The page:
They’re fun, but do they work?
Several years ago, during the time my oldest daughter, Silvia, was engaged to a Dutch chemist, I decided to subscribe to a Dutch language program. It wasn’t expensive and was easy to use on my iPad. There are many language programs such as Rosetta Stone and Babbel that can teach you basic language skills quickly. Some even “listen” to your pronunciation and help you to get it right. So I learned some Dutch basics, which turned out to be useful at their multilingual wedding.
At that time Rosetta Stone offered an interesting addition: “Fit Brains,” and I decided to give it a try. I enjoyed sampling a plethora of games targeting different areas, such as logic, focus, words, visual, speed, and memory. They were fun, entertaining and motivated me to get better and better. Sadly this product was discontinued in 2018, but there are many similar ones, such as Lumosity and Elevate. Most of these apps offer a trial version or period during which you can see if you really like it. The yearly cost for most of these apps is around $50. But be aware that apps will often lock you into automatic renewals, unless you turn its renewal off. Simply uninstalling the app will not stop them from charging you.
I tried Lumosity and liked the games a lot, especially the “train of thought” game. This involved switching railroad tracks to get a certain colored train into its barn. What I consider a bit stressful is that the games usually give you a time limit to fulfill the task. To reach the “million points high score” you need to get better, stronger, and faster.
After my subscription expired for Lumosity, I tried Elevate, which offers different categories and a less competitive learning approach. Since English is not my native language, it’s always good to learn something new through the reading, spelling correction, and grammar games. What I like so far with Elevate is that it sometimes gives me explanations of what I did wrong.
Learning games are definitely juggling my brain cells a bit, and it’s a fun alternative to playing games like Scrabble. By the way, you can scrabble on your mobile devices, too, nowadays. For some time I have been scrabbling regularly from Warrenton with my 85-year-old mother who lives alone in Munich, Germany. It helps her stay connected and provides needed mental stimulation.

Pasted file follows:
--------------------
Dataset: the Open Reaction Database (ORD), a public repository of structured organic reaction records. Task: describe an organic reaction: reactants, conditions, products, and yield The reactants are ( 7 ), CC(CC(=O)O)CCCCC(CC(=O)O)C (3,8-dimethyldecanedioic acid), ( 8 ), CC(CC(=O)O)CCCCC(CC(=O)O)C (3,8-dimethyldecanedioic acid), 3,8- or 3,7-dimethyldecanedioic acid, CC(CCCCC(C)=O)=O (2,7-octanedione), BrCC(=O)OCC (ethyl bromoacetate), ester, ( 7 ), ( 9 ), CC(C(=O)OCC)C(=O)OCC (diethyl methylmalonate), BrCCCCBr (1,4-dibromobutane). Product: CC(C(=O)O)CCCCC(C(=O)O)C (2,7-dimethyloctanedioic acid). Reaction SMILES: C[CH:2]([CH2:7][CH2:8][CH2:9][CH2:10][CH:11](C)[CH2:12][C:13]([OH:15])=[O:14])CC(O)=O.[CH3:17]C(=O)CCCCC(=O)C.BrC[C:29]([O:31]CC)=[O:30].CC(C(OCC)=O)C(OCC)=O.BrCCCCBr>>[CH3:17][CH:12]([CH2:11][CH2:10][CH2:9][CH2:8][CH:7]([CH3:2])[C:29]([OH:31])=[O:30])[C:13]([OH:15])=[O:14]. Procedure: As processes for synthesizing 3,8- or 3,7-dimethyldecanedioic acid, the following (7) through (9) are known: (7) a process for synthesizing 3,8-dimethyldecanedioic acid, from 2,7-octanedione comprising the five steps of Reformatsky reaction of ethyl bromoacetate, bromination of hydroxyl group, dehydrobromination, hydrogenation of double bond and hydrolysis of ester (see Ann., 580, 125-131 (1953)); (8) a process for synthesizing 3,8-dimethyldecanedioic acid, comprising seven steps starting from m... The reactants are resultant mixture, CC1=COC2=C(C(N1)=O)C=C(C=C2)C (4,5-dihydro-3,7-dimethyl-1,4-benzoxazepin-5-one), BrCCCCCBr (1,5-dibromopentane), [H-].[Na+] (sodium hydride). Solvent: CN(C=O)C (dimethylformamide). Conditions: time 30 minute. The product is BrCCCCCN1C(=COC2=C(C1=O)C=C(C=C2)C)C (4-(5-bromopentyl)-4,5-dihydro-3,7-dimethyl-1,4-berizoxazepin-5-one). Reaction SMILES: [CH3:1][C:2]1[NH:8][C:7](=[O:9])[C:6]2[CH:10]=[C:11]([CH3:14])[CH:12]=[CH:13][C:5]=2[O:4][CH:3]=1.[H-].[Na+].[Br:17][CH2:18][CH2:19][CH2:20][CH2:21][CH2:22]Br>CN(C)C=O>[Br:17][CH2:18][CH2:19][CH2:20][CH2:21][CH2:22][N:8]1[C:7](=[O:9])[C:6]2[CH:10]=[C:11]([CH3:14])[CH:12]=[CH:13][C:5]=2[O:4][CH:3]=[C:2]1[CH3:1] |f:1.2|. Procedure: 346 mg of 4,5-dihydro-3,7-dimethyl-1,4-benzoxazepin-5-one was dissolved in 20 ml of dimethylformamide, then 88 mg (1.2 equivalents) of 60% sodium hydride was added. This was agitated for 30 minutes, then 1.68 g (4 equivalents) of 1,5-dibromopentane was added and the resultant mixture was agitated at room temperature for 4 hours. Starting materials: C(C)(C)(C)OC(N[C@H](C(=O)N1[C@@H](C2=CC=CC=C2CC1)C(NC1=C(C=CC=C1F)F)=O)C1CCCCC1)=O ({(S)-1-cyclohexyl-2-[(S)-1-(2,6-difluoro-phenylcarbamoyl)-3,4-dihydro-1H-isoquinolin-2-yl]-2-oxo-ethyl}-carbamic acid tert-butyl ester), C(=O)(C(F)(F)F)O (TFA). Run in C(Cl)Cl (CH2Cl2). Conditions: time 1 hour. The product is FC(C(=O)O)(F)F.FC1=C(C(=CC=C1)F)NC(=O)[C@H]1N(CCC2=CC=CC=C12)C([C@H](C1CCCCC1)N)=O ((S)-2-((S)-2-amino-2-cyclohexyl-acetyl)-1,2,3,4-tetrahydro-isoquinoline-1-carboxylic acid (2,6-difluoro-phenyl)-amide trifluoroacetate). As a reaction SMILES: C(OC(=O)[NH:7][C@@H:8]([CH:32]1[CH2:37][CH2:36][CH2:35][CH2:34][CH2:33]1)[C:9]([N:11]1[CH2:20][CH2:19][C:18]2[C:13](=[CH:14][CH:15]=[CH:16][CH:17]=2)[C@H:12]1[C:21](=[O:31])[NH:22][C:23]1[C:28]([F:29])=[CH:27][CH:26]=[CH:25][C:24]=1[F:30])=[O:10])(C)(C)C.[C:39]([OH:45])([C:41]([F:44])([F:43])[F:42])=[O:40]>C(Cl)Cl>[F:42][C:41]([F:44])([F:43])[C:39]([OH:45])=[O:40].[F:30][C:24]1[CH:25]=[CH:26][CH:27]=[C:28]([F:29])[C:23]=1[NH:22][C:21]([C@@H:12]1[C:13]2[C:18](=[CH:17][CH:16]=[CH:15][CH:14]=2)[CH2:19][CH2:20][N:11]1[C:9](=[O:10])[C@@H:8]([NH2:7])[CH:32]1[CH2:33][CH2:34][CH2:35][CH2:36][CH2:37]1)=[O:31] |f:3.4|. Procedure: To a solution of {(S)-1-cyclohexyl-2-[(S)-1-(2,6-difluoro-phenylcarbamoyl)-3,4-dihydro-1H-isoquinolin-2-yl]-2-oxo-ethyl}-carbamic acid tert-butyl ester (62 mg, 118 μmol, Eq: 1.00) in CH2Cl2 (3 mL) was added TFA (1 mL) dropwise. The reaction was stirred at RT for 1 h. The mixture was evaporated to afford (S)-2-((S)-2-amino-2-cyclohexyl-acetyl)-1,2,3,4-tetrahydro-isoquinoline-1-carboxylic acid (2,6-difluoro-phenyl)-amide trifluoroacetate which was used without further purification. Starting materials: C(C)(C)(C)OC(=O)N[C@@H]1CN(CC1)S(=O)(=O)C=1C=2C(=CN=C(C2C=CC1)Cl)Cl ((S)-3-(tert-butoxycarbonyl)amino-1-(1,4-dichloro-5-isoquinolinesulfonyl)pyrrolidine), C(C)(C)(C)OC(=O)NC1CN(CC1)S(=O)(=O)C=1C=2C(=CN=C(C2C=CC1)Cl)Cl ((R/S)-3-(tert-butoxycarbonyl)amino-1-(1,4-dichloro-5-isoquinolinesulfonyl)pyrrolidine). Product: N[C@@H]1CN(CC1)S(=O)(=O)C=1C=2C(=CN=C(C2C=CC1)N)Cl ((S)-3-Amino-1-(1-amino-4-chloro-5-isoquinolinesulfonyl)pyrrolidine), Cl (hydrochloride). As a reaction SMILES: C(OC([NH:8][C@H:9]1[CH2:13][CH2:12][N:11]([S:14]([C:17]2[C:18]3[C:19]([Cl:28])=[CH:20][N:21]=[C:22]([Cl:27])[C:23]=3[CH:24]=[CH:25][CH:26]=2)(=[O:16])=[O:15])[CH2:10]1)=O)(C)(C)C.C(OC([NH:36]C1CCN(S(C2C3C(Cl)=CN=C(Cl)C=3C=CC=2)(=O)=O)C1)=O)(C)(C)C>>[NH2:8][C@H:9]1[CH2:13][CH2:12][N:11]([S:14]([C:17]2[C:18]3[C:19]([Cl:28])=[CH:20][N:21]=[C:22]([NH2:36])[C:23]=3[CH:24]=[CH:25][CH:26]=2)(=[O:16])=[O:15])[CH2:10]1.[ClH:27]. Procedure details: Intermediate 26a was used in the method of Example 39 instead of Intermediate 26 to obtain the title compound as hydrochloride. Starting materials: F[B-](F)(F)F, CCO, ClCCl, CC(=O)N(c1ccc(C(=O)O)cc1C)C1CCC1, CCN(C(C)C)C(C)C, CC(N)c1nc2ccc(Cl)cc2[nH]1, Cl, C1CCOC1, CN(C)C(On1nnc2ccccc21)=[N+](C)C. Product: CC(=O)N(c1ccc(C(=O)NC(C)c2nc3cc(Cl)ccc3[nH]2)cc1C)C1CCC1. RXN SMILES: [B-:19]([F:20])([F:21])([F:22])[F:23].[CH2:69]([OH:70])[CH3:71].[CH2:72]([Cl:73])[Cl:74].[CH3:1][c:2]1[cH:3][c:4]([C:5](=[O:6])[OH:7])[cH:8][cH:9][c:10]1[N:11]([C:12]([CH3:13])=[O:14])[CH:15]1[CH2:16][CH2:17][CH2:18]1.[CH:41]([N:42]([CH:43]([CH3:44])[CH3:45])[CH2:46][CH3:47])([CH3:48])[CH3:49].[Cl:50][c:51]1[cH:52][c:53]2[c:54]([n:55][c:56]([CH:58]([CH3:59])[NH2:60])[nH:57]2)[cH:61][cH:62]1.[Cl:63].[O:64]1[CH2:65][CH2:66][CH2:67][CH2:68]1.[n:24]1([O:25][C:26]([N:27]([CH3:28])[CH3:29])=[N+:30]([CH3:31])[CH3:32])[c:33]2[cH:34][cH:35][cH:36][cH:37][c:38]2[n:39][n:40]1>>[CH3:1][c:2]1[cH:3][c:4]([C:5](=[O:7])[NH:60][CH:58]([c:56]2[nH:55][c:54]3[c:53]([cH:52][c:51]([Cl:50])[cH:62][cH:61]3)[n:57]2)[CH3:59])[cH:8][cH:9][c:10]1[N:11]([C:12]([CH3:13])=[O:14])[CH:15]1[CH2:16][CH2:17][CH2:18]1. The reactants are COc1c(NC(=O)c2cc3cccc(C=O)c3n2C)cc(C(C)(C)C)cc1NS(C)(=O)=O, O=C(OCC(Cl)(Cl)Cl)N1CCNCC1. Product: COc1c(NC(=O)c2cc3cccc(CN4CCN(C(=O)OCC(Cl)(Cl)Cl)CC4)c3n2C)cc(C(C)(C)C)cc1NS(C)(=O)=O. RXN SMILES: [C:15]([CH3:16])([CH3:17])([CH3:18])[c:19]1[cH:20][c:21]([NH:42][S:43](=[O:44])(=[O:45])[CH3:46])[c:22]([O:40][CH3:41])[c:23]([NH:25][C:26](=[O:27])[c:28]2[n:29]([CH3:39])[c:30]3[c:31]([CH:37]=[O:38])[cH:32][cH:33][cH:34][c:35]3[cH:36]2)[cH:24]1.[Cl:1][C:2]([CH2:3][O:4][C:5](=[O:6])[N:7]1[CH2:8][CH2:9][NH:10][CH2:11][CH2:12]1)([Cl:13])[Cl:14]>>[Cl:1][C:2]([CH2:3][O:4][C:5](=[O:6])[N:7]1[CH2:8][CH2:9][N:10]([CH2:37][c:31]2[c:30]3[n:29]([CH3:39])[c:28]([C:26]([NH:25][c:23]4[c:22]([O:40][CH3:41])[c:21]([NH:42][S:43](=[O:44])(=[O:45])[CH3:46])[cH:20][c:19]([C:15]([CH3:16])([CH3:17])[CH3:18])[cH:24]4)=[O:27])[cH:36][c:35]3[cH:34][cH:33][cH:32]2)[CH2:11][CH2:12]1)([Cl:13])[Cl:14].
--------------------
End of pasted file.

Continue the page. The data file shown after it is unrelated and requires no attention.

But it’s important to understand that the long term memory or brain health benefits of those brain teasing games have not been proven scientifically. Recently, I read on the internet that, “Physical exercise helps your brain stay sharp. It increases oxygen to your brain and reduces the risk for disorders that lead to memory loss, such as diabetes and cardiovascular disease. Exercise also enhances the effects of helpful brain chemicals and reduces stress hormones.” Others say, “Exercise, drink coffee, get some sunlight, build strong connections, meditate, sleep well, eat well, and play tetris.”
Notice no one’s said anything about the benefits of mental fitness apps.
To get myself physically and mentally into better physical and mental shape before the wedding of our second daughter, Melanie, this August, I am planning to exercise more, get more outside, sleep, and eat better. And, even though I’m not sure how much it helps, it won’t hurt to continue teasing my brain with enjoyable learning games and memory apps.
If you have questions or want to share your experience with brain training games with me, please contact me at Klaus@DokKlaus.com.